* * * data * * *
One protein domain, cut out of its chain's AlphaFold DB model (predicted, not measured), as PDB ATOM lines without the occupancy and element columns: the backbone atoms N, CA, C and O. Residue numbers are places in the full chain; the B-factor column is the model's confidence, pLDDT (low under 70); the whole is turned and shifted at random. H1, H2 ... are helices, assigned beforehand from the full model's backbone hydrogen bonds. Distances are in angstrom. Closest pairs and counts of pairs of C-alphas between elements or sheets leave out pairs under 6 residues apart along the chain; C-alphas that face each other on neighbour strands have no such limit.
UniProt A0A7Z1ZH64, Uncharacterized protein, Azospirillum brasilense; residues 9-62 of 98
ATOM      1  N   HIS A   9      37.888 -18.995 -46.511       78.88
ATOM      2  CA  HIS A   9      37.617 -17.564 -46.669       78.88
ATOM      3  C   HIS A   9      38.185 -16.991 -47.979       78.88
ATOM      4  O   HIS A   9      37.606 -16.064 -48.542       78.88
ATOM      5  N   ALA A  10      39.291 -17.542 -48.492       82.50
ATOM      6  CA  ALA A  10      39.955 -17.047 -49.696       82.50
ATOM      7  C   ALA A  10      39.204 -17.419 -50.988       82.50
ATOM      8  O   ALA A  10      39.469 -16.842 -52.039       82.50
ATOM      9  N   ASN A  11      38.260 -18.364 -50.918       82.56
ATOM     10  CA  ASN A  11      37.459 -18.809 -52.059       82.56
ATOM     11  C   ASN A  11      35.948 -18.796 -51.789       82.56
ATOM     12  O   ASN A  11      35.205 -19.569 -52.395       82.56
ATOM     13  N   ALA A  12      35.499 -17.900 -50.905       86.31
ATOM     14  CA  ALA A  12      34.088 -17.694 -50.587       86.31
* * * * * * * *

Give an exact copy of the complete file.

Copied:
One protein domain, cut out of its chain's AlphaFold DB model (predicted, not measured), as PDB ATOM lines without the occupancy and element columns: the backbone atoms N, CA, C and O. Residue numbers are places in the full chain; the B-factor column is the model's confidence, pLDDT (low under 70); the whole is turned and shifted at random. H1, H2 ... are helices, assigned beforehand from the full model's backbone hydrogen bonds. Distances are in angstrom. Closest pairs and counts of pairs of C-alphas between elements or sheets leave out pairs under 6 residues apart along the chain; C-alphas that face each other on neighbour strands have no such limit.
UniProt A0A7Z1ZH64, Uncharacterized protein, Azospirillum brasilense; residues 9-62 of 98
ATOM      1  N   HIS A   9      37.888 -18.995 -46.511       78.88
ATOM      2  CA  HIS A   9      37.617 -17.564 -46.669       78.88
ATOM      3  C   HIS A   9      38.185 -16.991 -47.979       78.88
ATOM      4  O   HIS A   9      37.606 -16.064 -48.542       78.88
ATOM      5  N   ALA A  10      39.291 -17.542 -48.492       82.50
ATOM      6  CA  ALA A  10      39.955 -17.047 -49.696       82.50
ATOM      7  C   ALA A  10      39.204 -17.419 -50.988       82.50
ATOM      8  O   ALA A  10      39.469 -16.842 -52.039       82.50
ATOM      9  N   ASN A  11      38.260 -18.364 -50.918       82.56
ATOM     10  CA  ASN A  11      37.459 -18.809 -52.059       82.56
ATOM     11  C   ASN A  11      35.948 -18.796 -51.789       82.56
ATOM     12  O   ASN A  11      35.205 -19.569 -52.395       82.56
ATOM     13  N   ALA A  12      35.499 -17.900 -50.905       86.31
ATOM     14  CA  ALA A  12      34.088 -17.694 -50.587       86.31